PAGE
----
In recent weeks, one Presidential hopeful or another could be found chatting and glad-handing residents, or hosting “town hall” question and answer sessions. All just down the road or across town or in the community next door.
And that’s only going to increase, even as the field of candidates shifts, with some regular visitors dropping out and the front runners likely to beef up their appearances.
Welcome to New Hampshire, where every four years, the campaign visits escalate in advance of the first-in-the-nation Presidential primary.
We encourage you to take a personal look at the candidates, check out the person behind the public relations hype, and hear for yourself whether your views match up to the promises of the men and women who want your vote.
In the next few months, you should be able to see many candidates in person. We urge you to make time to do so. We live in a state that gives us the opportunity to vote for a candidate based on our personal impression, not what a paid promoter wants us to think. That’s an opportunity residents of other states can only envy.
Regardless of your party affiliation, see them all. Hear for yourself what they are saying, if for no other reason than to know your opposition.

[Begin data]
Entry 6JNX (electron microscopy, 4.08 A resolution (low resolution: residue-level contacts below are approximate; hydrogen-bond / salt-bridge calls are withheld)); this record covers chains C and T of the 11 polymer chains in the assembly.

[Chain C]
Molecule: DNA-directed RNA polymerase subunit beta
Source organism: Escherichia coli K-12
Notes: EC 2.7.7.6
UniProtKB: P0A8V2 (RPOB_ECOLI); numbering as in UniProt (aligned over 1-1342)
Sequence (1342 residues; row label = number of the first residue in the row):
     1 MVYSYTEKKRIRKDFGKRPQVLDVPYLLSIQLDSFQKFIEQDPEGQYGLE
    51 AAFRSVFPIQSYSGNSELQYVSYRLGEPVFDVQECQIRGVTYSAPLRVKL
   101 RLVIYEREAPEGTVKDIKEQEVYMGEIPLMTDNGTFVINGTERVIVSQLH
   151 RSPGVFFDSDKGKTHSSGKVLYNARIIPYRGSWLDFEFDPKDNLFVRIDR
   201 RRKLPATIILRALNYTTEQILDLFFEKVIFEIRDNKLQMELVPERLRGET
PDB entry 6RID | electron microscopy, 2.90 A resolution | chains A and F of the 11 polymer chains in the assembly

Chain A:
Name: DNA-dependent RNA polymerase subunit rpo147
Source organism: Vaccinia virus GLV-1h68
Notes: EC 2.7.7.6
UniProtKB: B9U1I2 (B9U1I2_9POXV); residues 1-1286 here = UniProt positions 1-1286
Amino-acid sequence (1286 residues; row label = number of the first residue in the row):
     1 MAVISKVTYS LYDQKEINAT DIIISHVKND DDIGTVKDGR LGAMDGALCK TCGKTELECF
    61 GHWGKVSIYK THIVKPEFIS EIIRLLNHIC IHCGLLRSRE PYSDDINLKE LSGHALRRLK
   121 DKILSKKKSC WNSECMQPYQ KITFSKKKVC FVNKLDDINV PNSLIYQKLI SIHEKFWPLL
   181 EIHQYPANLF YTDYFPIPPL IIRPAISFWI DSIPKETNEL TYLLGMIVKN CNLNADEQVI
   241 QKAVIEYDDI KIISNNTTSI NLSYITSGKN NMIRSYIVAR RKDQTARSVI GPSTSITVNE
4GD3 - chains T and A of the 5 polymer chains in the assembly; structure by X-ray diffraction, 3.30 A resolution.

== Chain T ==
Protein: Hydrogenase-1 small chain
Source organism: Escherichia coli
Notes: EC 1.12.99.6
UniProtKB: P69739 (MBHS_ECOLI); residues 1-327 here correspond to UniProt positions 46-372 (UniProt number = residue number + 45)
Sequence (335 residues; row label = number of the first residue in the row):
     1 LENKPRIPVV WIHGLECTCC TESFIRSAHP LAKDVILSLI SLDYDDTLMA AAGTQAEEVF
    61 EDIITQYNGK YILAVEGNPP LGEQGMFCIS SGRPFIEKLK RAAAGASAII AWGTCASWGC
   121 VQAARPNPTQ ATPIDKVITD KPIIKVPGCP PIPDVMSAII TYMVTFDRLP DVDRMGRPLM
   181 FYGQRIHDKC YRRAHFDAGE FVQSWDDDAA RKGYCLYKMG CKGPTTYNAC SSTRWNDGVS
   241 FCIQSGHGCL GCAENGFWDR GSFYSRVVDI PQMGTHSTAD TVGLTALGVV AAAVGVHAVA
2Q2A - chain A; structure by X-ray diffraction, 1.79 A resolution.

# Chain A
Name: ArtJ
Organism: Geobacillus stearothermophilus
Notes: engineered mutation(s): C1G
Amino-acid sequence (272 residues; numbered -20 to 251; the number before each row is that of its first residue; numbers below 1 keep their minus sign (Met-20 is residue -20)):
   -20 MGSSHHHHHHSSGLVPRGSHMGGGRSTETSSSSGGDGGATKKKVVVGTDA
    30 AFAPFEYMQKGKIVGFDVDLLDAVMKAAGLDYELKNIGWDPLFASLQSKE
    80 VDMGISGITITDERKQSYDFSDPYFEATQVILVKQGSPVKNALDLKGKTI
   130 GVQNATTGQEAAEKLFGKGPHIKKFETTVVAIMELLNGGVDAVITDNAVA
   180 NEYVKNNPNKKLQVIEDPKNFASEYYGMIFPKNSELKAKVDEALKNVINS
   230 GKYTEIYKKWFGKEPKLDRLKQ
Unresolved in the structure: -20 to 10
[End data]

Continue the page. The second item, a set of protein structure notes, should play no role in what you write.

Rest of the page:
But the clock is ticking. Winning or losing in New Hampshire doesn’t seal the fate of any candidate, but it definitely plays a significant role in what will happen in other states in the months ahead. And most importantly, it factors into who will be on the ticket for the coming election.
So ask some questions. Not about smaller government, ending health care reform, cutting the deficit, defeating ISIS, or just a general attack on Obama. We need specifics.
How does a candidate’s religious views impact his or her decision making? How will a candidate propose to “fix” Social Security in laymen’s language – and do people really want such change? What about Syria? And when?
Ask real questions. If you don’t get real answers, keep asking. And failure to answer says something important as well.
By virtue of residence in New Hampshire, the significance of our vote resonates from one coast to the other, from the border with Canada to the border with Mexico. But only if we care enough to vote intelligently. And that means asking tough questions and making up our minds for ourselves.